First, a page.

USC_VR2

Rookie move.

Luckily, the gyro rig was heavy enough on its own to counteract the boat’s movement, but it wasn’t until on the boat that we realized our Camera 5 was really dead.

Another rookie move.

That said, between our own monopod with wide legs and our intrepid cameraman Kevin’s impressive filming stance, the boat footage actually turned out pretty stable. But seriously, rookie move: Check your equipment before you arrive on location. Actually, before you leave your base.

Do not run suspiciously away from the rigs

In conventional journalism, clever framing is usually enough to ensure the reporters are out of the shot, but with 360º video this becomes much more difficult to pull off. While there is a debate about approaches to removing journalists from the footage, most of the time, we just set up the cameras and then ran away, either getting in a car and driving away or hiding behind any sort of large structure in the shot.

However, this made some locals (understandably) very nervous as we set up a big dark rig and then ran away from it as quickly as we could. One local who was questioning what we were doing became visibly agitated when we started jogging towards the camera. Another curious bystander filmed us for about five straight minutes. Maybe she was just interested in what we were doing, but it was probably because one of our group members kept accidentally leaning on/tapping the wrong car. One local filmed us from her house after she asked if we were Google Earth (we said no). Try your best to avoid looking suspicious altogether.

Do not assume anything

Double-check all of your cameras are on and filming every time. We had two or three sets of eyes checking on every take, and that helped catch some mistakes before they happened. Back up all of your footage on more than one hard drive, and make sure you do it right. (Professor Robert Hernandez missed transferring a few files to our master hard drive.) Do some stitching as soon as possible to make sure your footage is turning out how you want, especially if you are only on location for only a few days. Basically, expect to encounter problems and be prepared. We had one team member down for the count for two days after he contracted pinkeye, and the rest of the team nervously anticipated illness and suffering psychosomatic itchy eyes. If you’re prepared for disaster, you’ll be pleasantly surprised when everything comes together in the end.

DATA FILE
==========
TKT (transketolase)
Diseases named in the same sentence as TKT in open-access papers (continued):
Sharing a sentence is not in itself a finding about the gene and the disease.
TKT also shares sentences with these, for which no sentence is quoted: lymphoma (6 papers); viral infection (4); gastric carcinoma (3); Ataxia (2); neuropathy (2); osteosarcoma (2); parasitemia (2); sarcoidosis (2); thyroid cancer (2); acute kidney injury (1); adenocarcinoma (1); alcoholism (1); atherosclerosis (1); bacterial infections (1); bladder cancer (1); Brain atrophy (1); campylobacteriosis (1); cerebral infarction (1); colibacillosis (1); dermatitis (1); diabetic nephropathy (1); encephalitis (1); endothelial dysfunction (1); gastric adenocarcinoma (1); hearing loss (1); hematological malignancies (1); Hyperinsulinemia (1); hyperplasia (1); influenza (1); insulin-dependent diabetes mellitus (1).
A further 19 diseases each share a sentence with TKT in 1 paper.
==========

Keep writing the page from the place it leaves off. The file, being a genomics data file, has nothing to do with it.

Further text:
Do not forget to budget extra time and coordinate

We almost missed our flight to Houston. Seriously. There was a lot of sprinting involved and we were literally the last (and sweatiest) people to board that plane. Then, when we arrived in Houston, we discovered that two of our team members had driven their rental car to the wrong airport. It all worked out in the end, but we had a bit of a rough start to our trip that definitely could have been avoided.

Ultimately, we had an incredibly successful trip to Houston. 360º video was shot, mistakes were made, barbecue was eaten, and fun was had. At least we have something to laugh about while we are toiling our way through post-production.

Kaitlyn Mullin is a blogger/vlogger and emerging technology enthusiast studying digital journalism at the University of Southern California.

POSTED     April 20, 2016, 9:57 a.m.